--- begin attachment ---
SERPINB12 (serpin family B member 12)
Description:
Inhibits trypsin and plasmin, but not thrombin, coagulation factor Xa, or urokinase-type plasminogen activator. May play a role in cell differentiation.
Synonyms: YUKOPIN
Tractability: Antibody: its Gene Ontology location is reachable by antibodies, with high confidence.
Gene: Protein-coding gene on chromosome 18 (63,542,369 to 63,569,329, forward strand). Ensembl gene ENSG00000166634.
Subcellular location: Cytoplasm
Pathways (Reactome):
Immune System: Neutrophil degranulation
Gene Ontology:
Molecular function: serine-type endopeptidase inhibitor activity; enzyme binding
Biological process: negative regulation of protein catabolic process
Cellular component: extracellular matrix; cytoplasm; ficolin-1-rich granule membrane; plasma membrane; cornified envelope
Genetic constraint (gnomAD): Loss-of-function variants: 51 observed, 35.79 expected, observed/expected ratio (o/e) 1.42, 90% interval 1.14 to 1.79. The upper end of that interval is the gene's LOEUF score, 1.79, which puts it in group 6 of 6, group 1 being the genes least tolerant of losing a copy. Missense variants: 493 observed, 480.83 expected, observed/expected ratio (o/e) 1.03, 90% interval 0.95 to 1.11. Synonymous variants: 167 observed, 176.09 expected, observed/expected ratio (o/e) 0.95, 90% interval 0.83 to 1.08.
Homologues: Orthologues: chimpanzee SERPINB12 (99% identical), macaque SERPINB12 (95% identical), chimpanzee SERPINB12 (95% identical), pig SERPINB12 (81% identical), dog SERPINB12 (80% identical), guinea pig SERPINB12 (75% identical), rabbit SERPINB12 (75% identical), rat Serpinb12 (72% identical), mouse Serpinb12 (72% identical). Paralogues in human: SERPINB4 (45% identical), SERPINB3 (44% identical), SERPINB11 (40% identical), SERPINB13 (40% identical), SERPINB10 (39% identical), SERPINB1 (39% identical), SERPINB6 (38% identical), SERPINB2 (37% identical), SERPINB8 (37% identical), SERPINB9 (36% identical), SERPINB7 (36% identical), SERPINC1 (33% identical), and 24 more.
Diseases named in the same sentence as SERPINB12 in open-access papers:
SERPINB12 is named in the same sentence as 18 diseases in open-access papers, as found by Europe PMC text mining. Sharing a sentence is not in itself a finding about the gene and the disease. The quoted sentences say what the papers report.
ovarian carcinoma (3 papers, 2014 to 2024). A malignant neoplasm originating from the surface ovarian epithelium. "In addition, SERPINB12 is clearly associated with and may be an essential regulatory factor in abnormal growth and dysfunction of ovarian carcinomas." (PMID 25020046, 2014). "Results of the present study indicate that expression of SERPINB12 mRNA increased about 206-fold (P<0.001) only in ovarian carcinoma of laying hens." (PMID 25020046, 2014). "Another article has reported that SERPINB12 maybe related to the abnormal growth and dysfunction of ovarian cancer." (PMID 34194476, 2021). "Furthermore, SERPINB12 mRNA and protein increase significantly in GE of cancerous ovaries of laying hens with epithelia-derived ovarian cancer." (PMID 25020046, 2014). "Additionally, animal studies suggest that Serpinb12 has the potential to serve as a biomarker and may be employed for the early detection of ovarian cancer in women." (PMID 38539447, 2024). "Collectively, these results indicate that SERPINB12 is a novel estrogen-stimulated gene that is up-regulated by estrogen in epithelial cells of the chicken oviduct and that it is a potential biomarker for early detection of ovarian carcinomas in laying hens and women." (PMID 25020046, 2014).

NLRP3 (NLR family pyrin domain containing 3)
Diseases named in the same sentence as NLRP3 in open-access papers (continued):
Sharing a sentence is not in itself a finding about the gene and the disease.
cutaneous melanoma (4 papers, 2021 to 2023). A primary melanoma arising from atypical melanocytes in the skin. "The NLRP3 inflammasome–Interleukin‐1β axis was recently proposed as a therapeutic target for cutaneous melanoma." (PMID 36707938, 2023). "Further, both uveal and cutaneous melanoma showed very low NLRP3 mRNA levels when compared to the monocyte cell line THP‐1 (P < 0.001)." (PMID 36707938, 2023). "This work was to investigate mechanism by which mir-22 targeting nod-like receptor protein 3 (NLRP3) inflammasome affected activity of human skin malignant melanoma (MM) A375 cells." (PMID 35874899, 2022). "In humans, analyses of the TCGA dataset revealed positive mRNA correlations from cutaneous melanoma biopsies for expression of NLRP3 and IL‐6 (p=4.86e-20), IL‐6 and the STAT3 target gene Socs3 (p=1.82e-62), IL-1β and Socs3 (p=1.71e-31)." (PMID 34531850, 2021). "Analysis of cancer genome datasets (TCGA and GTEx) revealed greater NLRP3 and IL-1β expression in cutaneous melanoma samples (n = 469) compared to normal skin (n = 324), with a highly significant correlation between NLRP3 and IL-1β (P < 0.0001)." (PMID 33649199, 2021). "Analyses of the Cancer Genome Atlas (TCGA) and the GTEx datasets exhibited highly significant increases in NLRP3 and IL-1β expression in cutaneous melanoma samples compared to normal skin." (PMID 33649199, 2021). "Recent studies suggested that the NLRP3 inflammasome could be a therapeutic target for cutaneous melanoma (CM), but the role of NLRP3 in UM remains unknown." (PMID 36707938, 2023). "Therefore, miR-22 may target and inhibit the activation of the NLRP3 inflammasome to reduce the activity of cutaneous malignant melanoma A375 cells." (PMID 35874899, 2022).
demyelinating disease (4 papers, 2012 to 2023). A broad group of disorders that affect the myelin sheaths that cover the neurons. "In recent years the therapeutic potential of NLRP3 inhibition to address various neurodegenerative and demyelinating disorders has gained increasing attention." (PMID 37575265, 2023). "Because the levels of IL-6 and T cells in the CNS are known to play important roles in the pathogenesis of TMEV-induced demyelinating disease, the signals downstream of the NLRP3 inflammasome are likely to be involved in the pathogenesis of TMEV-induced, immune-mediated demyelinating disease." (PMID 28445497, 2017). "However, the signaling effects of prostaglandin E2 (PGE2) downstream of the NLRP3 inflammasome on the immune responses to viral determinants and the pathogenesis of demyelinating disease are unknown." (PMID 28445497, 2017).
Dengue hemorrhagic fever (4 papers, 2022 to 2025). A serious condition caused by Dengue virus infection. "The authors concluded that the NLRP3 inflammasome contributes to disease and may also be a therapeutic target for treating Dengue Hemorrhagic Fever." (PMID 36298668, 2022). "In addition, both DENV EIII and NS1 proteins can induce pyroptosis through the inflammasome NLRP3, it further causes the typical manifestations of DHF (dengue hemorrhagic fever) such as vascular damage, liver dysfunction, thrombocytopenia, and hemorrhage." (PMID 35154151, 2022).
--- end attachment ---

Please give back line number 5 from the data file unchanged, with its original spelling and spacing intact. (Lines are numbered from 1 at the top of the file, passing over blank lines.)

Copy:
Tractability: Antibody: its Gene Ontology location is reachable by antibodies, with high confidence.